Source: The Wire
If the times were sane, one would simply wave a hand at those who are now targeting young Muslim women for what they wear, and say to them, “Dear busybodies, do go about your business; this republic still has a constitution which says that all Indians are citizens, and all citizens have the fundamental right to privacy and freedom of expression. That means we may wear, or eat, or read, or believe, or think what we will freely, so long as we do not infringe your right to do the same.”
But the times are only struggling to be sane, and a woman’s head scarf seems enough provocation to inflame the zealot into paroxysms of hate.
A new virus is afoot that refurbishes the lung but debilitates the brain.
What irony that those who appropriated a natural biological fact to argue for faith in denying entry to women into the Sabarimala shrine should be unable to support young Muslim women for whom wearing the head scarf is equally an article of faith.
Last we know, this is still a “secular” republic that says that whereas the state will not espouse any religion, all citizens are free to “profess, practice, and propagate” what religious faith they like.
Sarva Dharma Sambhav remains the enlightened creed of Bharat, as we are often instructed by the very people who seem to have scant regard for that principle.
So, the Hindu may don saffron, dab the tilak and bindi, the Sikh may wear the turban, the Christian the cross, the Jew the star of David, and the Muslim the hijab, unlike among theocracies where state enjoins an official religion, or the republic of France where no one may display any religious symbols whatsoever.
And what is “essential” to any religion may best be left to those who espouse any particular religion.
Speaking of which, what is the “essential” signification of saffron, for example?
Reading Sarvapelli Radhakrishnan we learn that it is a hue that denotes “renunciation and disinteredness” intimately linked to Buddhist monastic life.
And yet it has now come to be identified with a war-like Kshatriya code wherein the readiness to arms is its chief feature – a construction that seems to owe heavily to the contentions of the Mahabharata.
In none of the texts that comprise the sum and substance of Kashmiri Trika Shaivism is there any conspicuous mention of saffron as being fundamental to Hinduism.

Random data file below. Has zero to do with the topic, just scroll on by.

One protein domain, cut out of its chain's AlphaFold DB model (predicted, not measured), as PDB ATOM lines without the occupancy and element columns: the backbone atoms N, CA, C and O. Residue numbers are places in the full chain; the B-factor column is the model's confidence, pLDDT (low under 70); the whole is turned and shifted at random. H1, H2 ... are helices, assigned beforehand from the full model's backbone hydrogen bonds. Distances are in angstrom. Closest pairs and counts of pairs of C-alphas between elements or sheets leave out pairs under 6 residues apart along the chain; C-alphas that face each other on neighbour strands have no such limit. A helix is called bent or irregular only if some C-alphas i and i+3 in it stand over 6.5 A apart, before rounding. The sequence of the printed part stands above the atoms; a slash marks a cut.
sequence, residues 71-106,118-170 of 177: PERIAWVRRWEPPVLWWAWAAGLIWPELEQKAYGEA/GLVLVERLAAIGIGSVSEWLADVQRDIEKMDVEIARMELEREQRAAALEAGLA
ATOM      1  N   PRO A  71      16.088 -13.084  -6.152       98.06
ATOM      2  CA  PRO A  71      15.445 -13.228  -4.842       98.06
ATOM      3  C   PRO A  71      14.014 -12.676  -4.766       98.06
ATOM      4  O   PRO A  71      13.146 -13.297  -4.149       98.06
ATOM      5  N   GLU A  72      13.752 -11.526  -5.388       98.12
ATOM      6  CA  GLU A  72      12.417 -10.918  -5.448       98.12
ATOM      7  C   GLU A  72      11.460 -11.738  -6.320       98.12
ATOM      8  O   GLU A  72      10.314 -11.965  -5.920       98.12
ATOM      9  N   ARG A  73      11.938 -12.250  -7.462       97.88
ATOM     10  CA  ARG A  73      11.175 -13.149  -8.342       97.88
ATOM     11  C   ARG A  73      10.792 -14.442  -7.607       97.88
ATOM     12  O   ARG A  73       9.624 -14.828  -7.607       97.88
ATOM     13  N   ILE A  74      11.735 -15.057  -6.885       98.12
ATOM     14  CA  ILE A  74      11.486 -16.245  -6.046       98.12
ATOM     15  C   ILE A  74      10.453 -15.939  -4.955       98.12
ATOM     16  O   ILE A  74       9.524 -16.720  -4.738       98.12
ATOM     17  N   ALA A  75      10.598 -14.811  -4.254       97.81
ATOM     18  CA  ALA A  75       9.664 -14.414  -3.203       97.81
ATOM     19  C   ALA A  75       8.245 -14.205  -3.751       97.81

In all Kali temples, the idols of the goddess are draped in red rather than saffron cloth.
Consider also the pretty fact that the saffron which has such sanctity for a vocal section of Hindus is grown in the reviled valley of Kashmir by loving Muslim hands.
Same in Iran.
Likewise, if vegetarianism be one of the fundamental tenets of Sanatan Dharma, what is to be said of the greatly lauded Kashmiri Brahmin who must cook fish and mutton as an essential ritual oblation to Shiva during the Shivaratri devotions?
It is thus idle to collar the Muslim woman with the charge that the hijab is not an “essential” feature of Islam.
Like it or not, most of what is thought to be “essential” or not at various points in the history of religions is bulk of the time an expressions of cultural assertions rooted in the power-politics of the day.
The Sikh faith enjoins the five Ks – kanga (comb), kadda (bracelet), kaccha (underwear), kesh (unshorn hair) and kirpan (cutlass).
It makes no mention of a turban.
Yet, it is sensibly understood that unshorn hair implies a head gear that keeps the hair in place.
The hijab (and a drape over the chest) issues from an experience in Medina when some women came to be harassed; so the prophet advised these protective measures to keep the male gaze away.
One would have thought that the right-wing which misses no opportunity to dictate how women must dress discretely so the that the male of the species is not tempted, would, if anything, appreciate Muslim women doing so, just as Hindu households of older vintage still wish their girls to don the dupatta or the chunni or indeed, the ghunghat.
But, no. What is sauce for the Hindu patriarchal goose is not to be the same for the Muslim counterpart.
The “secular” state may frown upon students flaunting religious attire, but does that stop the chief executive of India’s largest province from wearing saffron robes to office?
And we know why: saffron is no longer just a religious hue, but is sought to be made the stamp of “national identity” itself..
Other colours now are interlopers dangerous to “national unity.”
Pity a paradise that knows but one colour.
That is the long and short of it.
And if you are not convinced, listen to what a minister in the Karnataka cabinet has said – that just as nobody believed a Ram Mandir would ever come up where stood the Babri mosque, so one day the saffron flag may come to replace the tricolour.